An International Maritime Organization (IMO) panel has made the correct call in agreeing to evaluate themobile satellite communications service for possible certification to relay distress signals from ships and aircraft to rescue authorities.
The key word here is “evaluate”: The IMO, the United Nations agency that regulates international shipping, has neither approved nor endorsed Iridium Communications as a Global Maritime Distress and Safety System (GMDSS) service provider. Rather, the IMO’s subcommittee on navigation, communications, and search and rescue has agreed to a technical assessment, at Iridium’s own expense, to determine whether the company’s satellite constellation and related ground infrastructure meet the organization’s very specific standards for GMDSS service.
The move, though hardly a giant leap, was strongly opposed by the British government, which argued that Iridium’s system falls short of IMO standards. British authorities were essentially echoing the position of London-based mobile satellite services operator and Iridium competitor, currently the only certified provider of GMDSS services.
Certainly there are legitimate questions about the ability of Iridium’s existing constellation to support a safety-of-life service that is mandated for all ships above a certain tonnage. Iridium’s satellites are well past their design lives — several have failed — and the U.S. government has reserved the right to force the company to deorbit the entire constellation if it is judged to pose an orbital debris risk.
Iridium counters that in the event of a satellite failure, the system’s intersatellite links enable it to restore service in the affected area well within the IMO’s time specifications. Iridium also says it is highly unlikely that the U.S. government, which backed the company’s request to be considered as a GMDSS service provider, would order it to scuttle its satellites, noting that the U.S. military is an anchor customer for Iridium services.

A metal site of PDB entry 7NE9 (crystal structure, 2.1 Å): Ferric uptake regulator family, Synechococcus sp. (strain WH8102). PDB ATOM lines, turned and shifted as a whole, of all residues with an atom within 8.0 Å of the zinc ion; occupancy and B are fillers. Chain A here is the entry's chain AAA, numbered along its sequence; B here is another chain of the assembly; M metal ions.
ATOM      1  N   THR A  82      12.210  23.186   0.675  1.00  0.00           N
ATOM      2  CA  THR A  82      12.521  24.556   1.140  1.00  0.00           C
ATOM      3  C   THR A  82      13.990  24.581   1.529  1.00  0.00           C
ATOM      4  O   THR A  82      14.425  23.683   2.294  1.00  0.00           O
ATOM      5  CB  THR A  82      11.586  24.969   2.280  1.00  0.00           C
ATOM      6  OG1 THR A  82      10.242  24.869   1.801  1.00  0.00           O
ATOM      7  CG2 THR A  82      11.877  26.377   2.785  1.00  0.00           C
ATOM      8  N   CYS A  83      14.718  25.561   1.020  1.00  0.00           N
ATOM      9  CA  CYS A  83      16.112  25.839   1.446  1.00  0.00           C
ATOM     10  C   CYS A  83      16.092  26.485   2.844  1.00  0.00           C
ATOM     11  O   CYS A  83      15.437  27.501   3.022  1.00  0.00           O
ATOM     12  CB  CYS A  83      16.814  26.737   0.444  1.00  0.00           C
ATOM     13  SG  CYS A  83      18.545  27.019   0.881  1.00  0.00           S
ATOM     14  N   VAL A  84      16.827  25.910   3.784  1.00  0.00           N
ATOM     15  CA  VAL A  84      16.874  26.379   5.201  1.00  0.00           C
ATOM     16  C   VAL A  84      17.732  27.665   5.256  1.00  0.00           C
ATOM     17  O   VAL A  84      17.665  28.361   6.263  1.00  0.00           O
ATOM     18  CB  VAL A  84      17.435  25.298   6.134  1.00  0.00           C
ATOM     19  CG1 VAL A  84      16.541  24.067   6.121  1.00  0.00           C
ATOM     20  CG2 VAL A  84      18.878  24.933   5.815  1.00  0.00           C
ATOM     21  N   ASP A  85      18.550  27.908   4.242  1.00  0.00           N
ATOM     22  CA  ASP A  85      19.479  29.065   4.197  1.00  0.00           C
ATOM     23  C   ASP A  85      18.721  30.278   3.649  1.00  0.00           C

That debate aside, there are good reasons to have Iridium as a GMDSS service provider, beginning with the fact that currently there is only one, and many IMO member nations would prefer to have two available. Perhaps more importantly, because Inmarsat operates its satellites in geostationary orbit above the equator, its services in the Arctic, a region that is opening up to more maritime traffic due to global warming, are limited. This is not the case with Iridium’s low-orbiting system, which covers the entire globe.
Iridium’s second-generation constellation is in development, with the first two satellites slated to launch around the middle of next year, while the yearlong review is still underway. It is therefore possible that the analysis could take into account the capabilities of these two craft, but Iridium is clear that it is only asking the IMO to consider its existing assets — the full Iridium Next constellation won’t be in place before 2017.
The bottom line is there is little if anything to lose and lots to be gained by evaluating Iridium as a potential GMDSS service provider, especially with the company footing the bill. For the IMO, that logic was simply too compelling to be dismissed.